Day two was also special because my friend who I came to support completed her first century ride.  She hadn’t planned on doing a century.  She had hoped to finish day 1 but the wind got the better of most people and she was forced to cut her day short.  But day two she really rocked it and finished the century to complete her mission.  That is what this is all about, helping people complete their goals. And isn’t that just a metaphor for life?  We are all just trying to finish strong.  Tackle what comes, find another way to get it done when the first way doesn’t work?  I was really honored to pull my friends for a good portion of the century.  It gave me a little purpose.  It gave me an opportunity to give back a little.  I’ve been given so much.
Day three, I rode mostly with my friends.  It was 57 miles and seemed to go by soooo fast.  At mile 38 there was a rest stop and they said 20 miles to go I couldn’t believe it.  What?  Everyone was happy.  Everyone was riding their bikes and an endorphin high.  Next thing we knew we were crossing the finish line!  A great reception.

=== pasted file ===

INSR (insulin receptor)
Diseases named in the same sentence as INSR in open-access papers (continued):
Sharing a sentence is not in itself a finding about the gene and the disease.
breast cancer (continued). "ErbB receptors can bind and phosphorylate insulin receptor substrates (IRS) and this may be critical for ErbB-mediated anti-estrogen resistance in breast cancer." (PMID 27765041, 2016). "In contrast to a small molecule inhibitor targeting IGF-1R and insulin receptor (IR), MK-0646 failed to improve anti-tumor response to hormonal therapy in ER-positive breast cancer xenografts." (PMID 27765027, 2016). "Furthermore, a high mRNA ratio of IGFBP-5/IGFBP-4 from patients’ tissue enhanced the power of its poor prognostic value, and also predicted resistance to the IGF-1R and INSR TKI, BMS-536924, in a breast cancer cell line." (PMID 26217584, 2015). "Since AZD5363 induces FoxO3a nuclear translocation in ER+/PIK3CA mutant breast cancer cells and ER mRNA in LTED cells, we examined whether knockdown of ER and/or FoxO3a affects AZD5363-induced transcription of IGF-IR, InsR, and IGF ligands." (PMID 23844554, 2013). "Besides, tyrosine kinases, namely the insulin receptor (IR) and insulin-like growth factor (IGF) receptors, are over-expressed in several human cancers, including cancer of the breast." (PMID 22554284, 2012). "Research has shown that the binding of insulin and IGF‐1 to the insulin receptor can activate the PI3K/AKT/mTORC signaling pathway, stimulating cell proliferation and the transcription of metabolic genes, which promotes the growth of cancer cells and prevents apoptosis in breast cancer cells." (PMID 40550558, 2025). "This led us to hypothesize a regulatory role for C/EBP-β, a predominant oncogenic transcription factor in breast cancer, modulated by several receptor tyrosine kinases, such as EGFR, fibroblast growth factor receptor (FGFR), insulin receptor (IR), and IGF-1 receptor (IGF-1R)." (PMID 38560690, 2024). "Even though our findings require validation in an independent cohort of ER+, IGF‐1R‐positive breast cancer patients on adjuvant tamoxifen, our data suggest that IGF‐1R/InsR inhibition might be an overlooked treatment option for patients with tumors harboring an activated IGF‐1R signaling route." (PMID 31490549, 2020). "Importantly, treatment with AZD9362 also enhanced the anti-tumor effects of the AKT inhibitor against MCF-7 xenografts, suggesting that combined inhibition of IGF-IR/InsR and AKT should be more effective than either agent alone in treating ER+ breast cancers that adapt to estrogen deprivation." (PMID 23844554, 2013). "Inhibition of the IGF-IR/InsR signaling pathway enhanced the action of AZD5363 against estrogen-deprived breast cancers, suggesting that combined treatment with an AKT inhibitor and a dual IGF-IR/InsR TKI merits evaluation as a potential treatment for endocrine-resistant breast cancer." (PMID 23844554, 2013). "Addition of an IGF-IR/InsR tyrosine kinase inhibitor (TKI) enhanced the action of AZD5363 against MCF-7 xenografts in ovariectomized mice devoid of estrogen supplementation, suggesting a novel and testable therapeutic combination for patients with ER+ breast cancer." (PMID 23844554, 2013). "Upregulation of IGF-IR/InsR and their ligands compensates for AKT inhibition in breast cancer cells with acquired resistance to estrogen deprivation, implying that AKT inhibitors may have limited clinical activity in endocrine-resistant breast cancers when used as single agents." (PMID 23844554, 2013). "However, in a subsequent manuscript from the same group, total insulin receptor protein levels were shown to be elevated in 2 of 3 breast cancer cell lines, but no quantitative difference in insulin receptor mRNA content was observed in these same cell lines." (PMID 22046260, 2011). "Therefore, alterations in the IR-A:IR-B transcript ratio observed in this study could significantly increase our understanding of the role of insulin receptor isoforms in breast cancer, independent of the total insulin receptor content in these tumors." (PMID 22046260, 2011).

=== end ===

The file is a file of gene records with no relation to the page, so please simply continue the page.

I ended up raising $3,750 for the organization.  I put in a good portion this year because I felt a need to give back.  For my friends old and new who face the challenge of not just breast cancer but all cancers.  For my friends who were there for me in 2009.  For my friends who have lost loved ones to cancer.  We are all one.  We are all love.

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9/22/2015 Yellowstone

Thursday.  Home.  What a great week. Mini vacation in Yellowstone, 50 miler, an award, mini vacation in Jackson Hole and helpful people at American Airlines.  All good. Still recovering, but even that is going well.

I signed up for the Yellowstone 50 miler to make sure I had a big enough goal to keep training.  There was a 100 mile version that started in West Yellowstone and went to Tetonia Idaho.  My version was the 50 miler so we started 5 hours later in Mesa Falls Idaho (jumping in on the 100 miler course) and finished in the same place in Tetonia.